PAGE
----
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This Bollywood blockbuster was surprisingly good. I don’t normally recommend movies, but this movie was so enchanting that I’m going to publicly proclaim its virtues on the internet world.

Like any typical Bollywood comedy, this movie comes with fun bangra dancing, a typical good vs evil plot played out by a standard set of brilliant, carefree good guys vs. stodgy , impotent bad guys, and a cheesy, serendipitous love story – all ingredients that make for a fun and enjoyable comedy.

In between the dazzling dance numbers and catchy ballads, however, runs a surprisingly deep dialogue that touches on sensitive, asian themes such as filial duty vs. individualism. It surprises me how much of an impression this movie has made on me as I felt I could identify with a lot of the issues that were brought up.

Set among the halls of the top engineering school in India, the story follows three freshmen dorm mates who have to endure an onslaught of tests, quizzes, and term papers designed to weed out weaker students. As the rest of the engineering students accept the nature of the  hyper-competitive, dog-eat-dog environment, one dissenting freshman, “Rancho”, bravely questions the fundamentals beliefs that perpetuate such an inhumane, high-pressure system that pits students versus other students. He constantly irritates his professors with his nagging questions and witty remarks, winning over the opinion of fellow students while enflaming the old school, disciplinarian professors.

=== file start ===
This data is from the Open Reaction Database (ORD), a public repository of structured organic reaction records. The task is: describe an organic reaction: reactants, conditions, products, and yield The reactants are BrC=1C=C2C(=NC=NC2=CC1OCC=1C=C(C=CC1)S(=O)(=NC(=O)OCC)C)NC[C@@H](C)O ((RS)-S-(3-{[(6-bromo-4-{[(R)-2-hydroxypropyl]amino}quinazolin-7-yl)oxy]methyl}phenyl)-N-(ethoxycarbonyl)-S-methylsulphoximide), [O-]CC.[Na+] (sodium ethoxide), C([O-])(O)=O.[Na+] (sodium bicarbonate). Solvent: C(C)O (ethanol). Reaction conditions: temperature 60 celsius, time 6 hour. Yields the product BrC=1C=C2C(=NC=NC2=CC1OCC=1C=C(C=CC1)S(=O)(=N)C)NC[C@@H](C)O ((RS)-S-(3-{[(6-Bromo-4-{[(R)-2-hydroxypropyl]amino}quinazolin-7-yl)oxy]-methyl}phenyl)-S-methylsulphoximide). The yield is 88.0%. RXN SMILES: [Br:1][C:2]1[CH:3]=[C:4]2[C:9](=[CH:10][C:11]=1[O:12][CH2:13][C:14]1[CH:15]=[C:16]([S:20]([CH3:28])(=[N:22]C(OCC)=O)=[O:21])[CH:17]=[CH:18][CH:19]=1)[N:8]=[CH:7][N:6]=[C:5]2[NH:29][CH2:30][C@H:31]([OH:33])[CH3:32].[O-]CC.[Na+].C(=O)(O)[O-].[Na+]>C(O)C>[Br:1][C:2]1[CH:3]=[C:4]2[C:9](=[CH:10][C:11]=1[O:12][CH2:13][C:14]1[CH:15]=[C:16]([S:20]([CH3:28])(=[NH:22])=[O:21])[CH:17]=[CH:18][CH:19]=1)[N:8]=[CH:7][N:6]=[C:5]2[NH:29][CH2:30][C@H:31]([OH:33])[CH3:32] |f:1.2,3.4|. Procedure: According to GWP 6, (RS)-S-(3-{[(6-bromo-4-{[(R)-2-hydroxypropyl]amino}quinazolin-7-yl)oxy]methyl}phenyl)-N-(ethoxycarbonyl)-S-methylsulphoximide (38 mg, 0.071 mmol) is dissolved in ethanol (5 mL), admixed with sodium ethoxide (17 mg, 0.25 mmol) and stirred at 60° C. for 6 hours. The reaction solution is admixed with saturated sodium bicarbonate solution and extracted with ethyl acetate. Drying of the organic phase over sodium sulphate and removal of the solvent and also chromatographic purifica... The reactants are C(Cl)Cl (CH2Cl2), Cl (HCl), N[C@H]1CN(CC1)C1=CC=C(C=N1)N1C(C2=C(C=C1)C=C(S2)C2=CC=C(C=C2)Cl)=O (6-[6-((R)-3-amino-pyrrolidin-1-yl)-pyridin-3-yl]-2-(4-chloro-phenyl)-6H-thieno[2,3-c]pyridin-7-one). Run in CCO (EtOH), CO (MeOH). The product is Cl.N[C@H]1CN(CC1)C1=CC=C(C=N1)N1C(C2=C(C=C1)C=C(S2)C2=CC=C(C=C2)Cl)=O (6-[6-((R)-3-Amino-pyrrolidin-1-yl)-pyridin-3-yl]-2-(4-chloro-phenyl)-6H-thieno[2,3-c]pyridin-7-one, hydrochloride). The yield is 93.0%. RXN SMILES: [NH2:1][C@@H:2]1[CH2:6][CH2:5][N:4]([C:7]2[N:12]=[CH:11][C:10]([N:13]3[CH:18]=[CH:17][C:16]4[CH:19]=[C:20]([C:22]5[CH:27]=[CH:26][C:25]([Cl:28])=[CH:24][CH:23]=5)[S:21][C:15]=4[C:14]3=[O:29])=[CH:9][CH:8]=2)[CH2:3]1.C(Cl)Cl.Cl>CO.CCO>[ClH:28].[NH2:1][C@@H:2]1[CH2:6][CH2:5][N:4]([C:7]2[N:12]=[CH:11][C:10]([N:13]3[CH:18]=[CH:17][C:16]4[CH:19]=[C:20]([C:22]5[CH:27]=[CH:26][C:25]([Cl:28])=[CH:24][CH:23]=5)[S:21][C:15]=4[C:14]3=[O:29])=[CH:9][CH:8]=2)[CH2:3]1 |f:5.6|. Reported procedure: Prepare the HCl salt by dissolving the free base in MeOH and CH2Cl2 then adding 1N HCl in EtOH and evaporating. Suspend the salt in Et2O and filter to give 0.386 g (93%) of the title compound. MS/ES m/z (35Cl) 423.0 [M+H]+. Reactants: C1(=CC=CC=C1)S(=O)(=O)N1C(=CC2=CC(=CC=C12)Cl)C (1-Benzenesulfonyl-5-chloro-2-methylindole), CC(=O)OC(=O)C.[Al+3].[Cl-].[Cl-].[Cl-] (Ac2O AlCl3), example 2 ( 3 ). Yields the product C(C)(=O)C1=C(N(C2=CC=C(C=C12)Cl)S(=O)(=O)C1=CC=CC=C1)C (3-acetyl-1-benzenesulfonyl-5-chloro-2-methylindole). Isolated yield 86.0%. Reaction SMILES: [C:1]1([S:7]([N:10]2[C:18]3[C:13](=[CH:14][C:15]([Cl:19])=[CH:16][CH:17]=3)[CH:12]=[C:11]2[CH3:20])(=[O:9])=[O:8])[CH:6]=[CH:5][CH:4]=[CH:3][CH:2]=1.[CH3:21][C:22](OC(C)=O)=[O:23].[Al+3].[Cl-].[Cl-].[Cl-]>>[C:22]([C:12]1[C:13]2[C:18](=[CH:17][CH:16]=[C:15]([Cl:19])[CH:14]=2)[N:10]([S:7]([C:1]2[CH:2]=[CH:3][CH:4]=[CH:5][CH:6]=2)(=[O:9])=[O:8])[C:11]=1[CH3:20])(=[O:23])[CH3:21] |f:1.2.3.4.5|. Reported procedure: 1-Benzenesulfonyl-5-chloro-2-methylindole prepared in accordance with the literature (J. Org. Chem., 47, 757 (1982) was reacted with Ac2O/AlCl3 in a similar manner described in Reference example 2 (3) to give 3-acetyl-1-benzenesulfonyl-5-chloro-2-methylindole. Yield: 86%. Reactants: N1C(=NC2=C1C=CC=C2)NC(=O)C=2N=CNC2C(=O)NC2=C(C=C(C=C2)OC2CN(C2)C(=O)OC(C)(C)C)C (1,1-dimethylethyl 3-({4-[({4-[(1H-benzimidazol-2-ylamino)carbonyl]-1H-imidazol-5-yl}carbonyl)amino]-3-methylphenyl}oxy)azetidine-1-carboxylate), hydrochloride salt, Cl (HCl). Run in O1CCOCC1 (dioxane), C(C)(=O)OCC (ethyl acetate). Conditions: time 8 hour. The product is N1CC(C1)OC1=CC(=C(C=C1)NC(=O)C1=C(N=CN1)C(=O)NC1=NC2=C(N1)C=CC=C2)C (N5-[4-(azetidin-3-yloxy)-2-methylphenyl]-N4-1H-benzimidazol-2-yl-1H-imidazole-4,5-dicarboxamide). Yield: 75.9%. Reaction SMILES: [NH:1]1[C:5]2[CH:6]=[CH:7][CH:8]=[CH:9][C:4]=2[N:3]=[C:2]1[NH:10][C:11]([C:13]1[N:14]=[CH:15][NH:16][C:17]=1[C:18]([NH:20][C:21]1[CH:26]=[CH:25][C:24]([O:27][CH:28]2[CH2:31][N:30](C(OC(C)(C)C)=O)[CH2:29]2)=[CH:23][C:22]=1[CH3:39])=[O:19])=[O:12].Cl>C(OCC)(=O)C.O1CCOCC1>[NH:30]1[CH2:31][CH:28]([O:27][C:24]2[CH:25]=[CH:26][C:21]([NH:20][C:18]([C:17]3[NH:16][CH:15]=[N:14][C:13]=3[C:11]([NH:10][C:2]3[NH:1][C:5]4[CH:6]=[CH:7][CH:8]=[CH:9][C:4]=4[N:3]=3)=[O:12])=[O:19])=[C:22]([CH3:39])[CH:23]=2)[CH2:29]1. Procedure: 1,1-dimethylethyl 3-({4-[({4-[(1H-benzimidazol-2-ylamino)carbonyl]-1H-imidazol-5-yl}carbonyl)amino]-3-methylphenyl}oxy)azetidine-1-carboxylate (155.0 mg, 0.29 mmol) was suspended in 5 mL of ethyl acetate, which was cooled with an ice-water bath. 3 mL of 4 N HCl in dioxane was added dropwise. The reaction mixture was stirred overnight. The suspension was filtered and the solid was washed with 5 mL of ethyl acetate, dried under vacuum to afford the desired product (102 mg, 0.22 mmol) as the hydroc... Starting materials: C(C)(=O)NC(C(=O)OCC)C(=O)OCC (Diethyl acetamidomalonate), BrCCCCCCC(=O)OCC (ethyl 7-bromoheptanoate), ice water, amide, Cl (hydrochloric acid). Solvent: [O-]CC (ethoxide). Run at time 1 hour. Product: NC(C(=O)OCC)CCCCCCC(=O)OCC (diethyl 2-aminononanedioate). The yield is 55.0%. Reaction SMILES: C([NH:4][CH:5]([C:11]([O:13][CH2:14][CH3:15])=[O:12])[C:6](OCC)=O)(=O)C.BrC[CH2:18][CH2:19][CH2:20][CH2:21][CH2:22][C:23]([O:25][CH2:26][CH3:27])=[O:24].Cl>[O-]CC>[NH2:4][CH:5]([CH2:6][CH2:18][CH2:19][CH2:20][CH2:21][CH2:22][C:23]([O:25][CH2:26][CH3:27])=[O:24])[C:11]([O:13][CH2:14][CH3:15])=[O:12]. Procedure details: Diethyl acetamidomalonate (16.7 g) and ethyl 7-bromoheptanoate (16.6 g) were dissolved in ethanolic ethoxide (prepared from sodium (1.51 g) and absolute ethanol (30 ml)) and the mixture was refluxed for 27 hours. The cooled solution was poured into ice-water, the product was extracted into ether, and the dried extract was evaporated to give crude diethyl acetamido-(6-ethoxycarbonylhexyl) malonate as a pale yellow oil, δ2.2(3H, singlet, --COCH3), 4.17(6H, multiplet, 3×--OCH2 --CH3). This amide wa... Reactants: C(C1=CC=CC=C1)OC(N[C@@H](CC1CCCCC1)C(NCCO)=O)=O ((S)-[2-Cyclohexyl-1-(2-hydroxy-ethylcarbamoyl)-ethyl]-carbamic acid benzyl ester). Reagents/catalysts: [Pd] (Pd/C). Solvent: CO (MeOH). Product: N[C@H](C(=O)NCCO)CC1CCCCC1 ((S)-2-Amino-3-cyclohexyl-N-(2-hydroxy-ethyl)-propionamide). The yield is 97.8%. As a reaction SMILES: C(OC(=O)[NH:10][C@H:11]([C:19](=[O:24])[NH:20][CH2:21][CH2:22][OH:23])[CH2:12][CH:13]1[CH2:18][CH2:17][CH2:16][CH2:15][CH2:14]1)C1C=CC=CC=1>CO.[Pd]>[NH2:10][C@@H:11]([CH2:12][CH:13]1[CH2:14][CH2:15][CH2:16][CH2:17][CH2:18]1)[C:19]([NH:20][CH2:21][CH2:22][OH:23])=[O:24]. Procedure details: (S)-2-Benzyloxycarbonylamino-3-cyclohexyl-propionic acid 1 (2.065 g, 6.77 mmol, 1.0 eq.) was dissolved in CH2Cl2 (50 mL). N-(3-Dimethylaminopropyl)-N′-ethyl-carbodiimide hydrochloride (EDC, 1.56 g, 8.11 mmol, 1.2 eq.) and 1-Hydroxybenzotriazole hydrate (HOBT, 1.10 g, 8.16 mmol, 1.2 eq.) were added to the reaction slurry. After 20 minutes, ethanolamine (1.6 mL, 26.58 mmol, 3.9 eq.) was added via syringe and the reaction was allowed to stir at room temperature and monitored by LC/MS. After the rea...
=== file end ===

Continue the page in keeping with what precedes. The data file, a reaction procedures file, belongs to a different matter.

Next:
Rancho is the hip, Indian reincarnation of Socrates who defies conventional wisdom – much to the ire of his professors and friends’ parents – and refuses to participate in perpetuating the hyper-competitive nature of the academic environment. He hoses himself down outside in front of hundreds instead of clamoring like animals for a shower stall. He tinkers with machines instead of flipping through pages of text. He counsels his friends to question and defy their own subservient attitude that lives out their parents’ wishes rather than explore their own passions. In all his actions and words he champions thoughtful learning over thoughtless repetition, understanding over memorization, and love over duty. He is particularly relevant to asian society today as we are often prodded into obedience by our parents’ threats of impending poverty, destitution, and shame. In a way, Rancho stands as the hero who battles the forces of the ‘group’ that forcefully imposes its burdensome will on the weak individual.


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